Lebanon in vaccination drive against polio spreading from Syria
BEIRUT (Reuters) - Lebanon launched a fourth round of polio immunisation on Friday, trying to prevent the disease spreading from neighboring Syria along with the tide of refugees fleeing the three-year conflict.
Protection against polio requires several vaccinations but aid workers are concerned that coverage in Lebanon has been falling off because parents were unaware of the need for multiple inoculation.
The announcement earlier this week that polio had been detected in Iraq, the first of Syria's neighbors to be hit by the virus, has added to fears that it could spread further.
The campaign in Lebanon targets around 600,000 Syrian, Lebanese and Palestinian infants aged up to five.
"The first three rounds were very successful, but there have been diminishing returns," said Luciano Calestini, deputy representative in Lebanon for the UN children's agency UNICEF, which is carrying out the campaigns with Lebanese officials.
After reaching more than 95 percent of the targeted children at first attempt, the cover slipped to the mid-80s in the last round, he said.
"One dose is not protection. Parents are underestimating the risk to their children ... They don't realize that multiple vaccinations are important and often stop at one or two."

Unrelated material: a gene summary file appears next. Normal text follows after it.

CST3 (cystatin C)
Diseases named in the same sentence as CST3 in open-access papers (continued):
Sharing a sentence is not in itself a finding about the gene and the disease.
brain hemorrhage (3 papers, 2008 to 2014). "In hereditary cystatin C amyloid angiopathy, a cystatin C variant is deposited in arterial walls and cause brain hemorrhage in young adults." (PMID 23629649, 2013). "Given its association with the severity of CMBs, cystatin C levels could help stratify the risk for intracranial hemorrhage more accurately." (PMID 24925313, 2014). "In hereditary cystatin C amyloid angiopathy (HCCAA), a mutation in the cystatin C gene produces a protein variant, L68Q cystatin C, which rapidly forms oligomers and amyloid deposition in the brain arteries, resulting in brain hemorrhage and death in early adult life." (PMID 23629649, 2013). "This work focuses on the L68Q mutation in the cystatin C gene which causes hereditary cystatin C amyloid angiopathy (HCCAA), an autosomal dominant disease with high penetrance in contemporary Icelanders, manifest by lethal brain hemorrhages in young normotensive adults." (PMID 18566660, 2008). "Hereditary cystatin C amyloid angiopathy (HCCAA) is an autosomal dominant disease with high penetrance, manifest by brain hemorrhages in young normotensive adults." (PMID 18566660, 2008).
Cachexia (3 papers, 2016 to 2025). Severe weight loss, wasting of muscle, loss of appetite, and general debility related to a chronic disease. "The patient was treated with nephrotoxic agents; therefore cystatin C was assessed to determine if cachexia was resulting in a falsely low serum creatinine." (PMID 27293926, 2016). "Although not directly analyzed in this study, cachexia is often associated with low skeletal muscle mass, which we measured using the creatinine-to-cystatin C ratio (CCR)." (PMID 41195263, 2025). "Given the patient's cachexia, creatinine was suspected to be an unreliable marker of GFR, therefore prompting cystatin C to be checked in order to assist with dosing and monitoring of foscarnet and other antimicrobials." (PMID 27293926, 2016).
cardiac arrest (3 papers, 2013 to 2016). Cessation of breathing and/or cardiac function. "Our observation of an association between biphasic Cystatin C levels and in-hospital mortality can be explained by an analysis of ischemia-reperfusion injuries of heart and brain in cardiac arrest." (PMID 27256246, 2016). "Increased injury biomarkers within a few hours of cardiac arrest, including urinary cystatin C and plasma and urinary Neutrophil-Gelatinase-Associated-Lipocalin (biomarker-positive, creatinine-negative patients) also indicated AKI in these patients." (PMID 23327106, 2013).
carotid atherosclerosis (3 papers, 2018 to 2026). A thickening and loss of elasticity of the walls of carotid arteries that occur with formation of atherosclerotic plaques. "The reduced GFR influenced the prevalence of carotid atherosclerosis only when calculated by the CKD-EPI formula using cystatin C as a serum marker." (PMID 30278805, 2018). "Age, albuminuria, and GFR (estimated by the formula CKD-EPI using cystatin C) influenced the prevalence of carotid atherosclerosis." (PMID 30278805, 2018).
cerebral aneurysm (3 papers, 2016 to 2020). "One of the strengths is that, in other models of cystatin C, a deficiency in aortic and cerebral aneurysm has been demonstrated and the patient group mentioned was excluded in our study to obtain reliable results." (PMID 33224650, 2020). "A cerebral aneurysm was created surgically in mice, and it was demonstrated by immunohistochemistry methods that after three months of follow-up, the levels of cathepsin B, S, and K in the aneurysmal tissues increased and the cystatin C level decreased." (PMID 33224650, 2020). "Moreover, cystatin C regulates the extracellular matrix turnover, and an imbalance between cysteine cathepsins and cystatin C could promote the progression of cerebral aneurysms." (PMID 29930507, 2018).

Calestini said the number of Syrians fleeing into Lebanon, which hosts the highest number of refugees, meant it was the country most at risk of a new outbreak.
The crippling infectious disease was eradicated from Lebanon and Syria at least 13 years ago, but it was confirmed in 17 children in Syria in October.
There is no cure for the disease, which invades the nervous system and can cause irreversible paralysis within hours. It can only be prevented through immunization.
- Obama unveils U.S. immigration reform, setting up fight with Republicans |
- Officials make preparations for Ferguson grand jury decision |
- More arrests as protesters await Ferguson grand jury decision
- U.S., Iran discussing new ideas to break nuclear impasse: sources
- 'Immoral, but not illegal': metal warehousing games in the spotlight